Blakeslee B, McCourt M E, 2005, "A multiscale filtering explanation of gradient induction and remote brightness induction effects: A reply to Logvinenko (2003)" Perception 34(7) 793 – 802
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A multiscale filtering explanation of gradient induction and remote brightness induction effects: A reply to Logvinenko (2003)
Barbara Blakeslee, Mark E McCourt
Received 27 July 2004, in revised form 20 October 2004; published online 6 July 2005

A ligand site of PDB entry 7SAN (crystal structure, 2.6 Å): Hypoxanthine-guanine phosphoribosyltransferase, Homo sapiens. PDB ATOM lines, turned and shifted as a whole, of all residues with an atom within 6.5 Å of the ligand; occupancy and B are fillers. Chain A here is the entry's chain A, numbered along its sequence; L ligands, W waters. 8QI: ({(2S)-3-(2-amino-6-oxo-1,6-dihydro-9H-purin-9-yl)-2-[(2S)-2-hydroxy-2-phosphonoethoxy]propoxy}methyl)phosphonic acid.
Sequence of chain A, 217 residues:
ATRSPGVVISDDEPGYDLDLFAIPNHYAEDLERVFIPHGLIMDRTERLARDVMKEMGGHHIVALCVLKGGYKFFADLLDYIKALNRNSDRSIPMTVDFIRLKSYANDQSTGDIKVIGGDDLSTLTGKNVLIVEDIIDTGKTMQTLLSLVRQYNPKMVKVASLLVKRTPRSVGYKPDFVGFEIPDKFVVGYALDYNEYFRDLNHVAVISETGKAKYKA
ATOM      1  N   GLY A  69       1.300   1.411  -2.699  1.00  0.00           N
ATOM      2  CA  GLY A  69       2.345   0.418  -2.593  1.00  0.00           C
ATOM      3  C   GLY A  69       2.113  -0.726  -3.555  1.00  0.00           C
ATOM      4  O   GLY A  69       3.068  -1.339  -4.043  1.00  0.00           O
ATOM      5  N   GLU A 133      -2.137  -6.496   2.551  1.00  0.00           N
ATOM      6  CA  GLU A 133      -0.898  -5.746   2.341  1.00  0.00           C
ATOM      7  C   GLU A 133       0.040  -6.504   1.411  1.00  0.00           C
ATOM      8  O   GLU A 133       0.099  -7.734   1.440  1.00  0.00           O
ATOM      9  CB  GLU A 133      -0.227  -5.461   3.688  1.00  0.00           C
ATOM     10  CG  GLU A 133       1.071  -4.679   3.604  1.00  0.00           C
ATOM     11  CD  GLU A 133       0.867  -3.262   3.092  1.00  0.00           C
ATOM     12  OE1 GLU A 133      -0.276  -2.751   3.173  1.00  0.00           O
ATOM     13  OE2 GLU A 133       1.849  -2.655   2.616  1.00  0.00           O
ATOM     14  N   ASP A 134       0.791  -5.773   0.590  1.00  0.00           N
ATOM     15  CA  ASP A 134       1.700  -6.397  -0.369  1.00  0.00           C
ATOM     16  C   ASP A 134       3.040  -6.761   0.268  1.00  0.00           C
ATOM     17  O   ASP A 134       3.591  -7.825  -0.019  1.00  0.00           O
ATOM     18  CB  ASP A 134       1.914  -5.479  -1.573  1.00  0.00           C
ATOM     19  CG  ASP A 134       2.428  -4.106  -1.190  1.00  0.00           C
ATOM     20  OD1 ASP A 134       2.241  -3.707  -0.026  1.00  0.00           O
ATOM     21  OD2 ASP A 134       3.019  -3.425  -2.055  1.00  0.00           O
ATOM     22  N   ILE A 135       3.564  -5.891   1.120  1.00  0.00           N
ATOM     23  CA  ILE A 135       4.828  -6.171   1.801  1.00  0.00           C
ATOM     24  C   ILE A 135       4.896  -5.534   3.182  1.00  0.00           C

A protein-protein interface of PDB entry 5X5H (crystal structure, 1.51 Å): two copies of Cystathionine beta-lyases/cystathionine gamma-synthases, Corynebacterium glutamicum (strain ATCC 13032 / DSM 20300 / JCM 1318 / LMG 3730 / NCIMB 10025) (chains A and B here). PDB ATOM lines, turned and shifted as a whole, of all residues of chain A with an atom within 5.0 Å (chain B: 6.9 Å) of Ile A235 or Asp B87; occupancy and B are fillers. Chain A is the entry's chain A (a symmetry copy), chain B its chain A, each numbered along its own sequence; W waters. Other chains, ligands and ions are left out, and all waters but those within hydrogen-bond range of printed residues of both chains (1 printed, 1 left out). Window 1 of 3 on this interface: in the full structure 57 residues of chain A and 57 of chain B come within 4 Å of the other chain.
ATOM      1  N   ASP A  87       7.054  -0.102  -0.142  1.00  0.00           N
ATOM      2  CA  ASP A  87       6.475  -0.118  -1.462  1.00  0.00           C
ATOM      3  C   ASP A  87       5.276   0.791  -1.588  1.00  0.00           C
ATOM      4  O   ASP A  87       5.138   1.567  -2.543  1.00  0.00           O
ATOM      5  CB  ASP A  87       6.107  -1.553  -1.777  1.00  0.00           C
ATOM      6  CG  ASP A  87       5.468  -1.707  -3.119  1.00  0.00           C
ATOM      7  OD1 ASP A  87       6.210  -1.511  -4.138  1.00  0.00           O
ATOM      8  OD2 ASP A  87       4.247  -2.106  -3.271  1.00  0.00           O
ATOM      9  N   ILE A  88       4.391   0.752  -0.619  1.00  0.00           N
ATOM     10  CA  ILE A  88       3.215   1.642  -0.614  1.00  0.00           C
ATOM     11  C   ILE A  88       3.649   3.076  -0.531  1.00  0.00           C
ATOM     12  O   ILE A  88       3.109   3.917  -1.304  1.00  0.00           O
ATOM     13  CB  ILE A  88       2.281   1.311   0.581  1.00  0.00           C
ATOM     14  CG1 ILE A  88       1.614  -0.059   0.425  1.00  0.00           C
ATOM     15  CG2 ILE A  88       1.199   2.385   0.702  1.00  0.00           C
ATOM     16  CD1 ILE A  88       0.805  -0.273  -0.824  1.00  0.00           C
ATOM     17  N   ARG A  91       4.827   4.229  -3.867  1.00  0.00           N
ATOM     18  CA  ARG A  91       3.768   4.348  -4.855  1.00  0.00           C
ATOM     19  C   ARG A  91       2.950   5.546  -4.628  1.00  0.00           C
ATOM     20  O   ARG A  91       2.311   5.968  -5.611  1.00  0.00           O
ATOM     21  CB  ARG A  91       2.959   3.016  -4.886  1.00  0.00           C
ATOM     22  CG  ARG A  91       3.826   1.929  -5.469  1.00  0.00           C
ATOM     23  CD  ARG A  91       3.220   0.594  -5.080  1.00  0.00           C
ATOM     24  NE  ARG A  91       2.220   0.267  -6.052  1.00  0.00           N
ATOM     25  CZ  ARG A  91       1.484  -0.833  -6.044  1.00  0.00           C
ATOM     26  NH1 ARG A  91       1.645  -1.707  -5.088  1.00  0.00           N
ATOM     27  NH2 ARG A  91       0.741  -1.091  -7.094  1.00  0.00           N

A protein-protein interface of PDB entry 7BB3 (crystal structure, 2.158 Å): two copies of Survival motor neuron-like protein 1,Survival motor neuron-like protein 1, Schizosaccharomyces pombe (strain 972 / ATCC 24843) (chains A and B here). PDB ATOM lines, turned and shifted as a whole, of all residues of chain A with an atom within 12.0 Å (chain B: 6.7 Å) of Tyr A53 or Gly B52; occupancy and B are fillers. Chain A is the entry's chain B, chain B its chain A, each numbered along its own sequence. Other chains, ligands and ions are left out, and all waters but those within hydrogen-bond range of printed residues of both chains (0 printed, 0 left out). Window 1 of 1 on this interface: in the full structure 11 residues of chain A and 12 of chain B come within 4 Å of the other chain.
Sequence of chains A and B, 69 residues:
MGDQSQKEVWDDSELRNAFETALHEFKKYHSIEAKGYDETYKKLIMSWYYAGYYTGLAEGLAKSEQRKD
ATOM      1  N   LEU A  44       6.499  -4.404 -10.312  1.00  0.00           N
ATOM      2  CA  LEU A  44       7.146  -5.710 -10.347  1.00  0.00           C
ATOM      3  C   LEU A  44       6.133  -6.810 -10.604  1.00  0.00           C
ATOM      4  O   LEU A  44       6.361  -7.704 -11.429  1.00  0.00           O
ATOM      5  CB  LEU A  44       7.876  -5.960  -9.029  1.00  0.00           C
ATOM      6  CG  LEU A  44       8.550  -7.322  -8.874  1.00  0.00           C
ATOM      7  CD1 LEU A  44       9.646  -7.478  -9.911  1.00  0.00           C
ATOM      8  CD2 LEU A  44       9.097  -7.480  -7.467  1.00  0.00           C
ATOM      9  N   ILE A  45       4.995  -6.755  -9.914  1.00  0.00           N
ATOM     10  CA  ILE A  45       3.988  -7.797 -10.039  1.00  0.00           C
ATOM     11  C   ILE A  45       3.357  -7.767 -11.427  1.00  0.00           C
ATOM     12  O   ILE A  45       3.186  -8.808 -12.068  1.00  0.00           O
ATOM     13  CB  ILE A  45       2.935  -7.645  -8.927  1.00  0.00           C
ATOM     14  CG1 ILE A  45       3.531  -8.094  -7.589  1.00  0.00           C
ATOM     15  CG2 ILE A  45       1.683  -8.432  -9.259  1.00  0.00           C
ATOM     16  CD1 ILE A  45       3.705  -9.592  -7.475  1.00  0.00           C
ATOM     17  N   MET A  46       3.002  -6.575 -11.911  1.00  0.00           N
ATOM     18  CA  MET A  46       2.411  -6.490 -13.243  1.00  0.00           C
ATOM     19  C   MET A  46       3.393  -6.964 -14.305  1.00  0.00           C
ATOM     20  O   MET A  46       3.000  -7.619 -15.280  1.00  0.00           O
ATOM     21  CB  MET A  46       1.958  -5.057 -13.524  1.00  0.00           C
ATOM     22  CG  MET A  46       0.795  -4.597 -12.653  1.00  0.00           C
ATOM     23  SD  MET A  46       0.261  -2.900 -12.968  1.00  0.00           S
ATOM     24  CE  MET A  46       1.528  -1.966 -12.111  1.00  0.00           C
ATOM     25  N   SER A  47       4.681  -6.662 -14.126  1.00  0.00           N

Abstract. Grating induction is a brightness effect in which a counterphase spatial brightness variation (a grating) is induced in a homogeneous test strip that is surrounded by an inducing luminance grating (McCourt, 1982 Vision Research 22 119 – 134). Moulden and Kingdom (1991 Vision Research 31 1999 – 2008) introduced an interesting variant of grating induction (sometimes referred to as gradient induction) in which multiple strips of either a linear luminance ramp or a sine-wave grating were interlaced with strips of homogeneous luminance. We (Blakeslee and McCourt, 1999 Vision Research 39 4361 – 4377) demonstrated that a simple multiscale filtering explanation could account for grating induction. Recently, however, Logvinenko (2003 Perception 32 621 – 626) presented several arguments impugning the adequacy of spatial filtering approaches to understanding brightness induction in gradient induction stimuli. We propose that Logvinenko’s arguments apply only to a limited class of filtering models, specifically those which employ only a single spatial filter. To test this hypothesis we modeled gradient induction stimuli as a function of inducing contrast, as well as Logvinenko’s (2003) remote induction stimulus, using our multiscale oriented difference-of-Gaussians (ODOG) model (Blakeslee and McCourt 1999). The ODOG model successfully predicts the appearance of the inducing strips and the homogeneous test strips in the gradient induction stimuli and the appearance of the test patches in the remote induction stimuli. These results refute Logvinenko’s (2003) claims, and we interpret them as providing strong evidence for a multiscale filtering approach to understanding both gradient induction and remote brightness induction effects.
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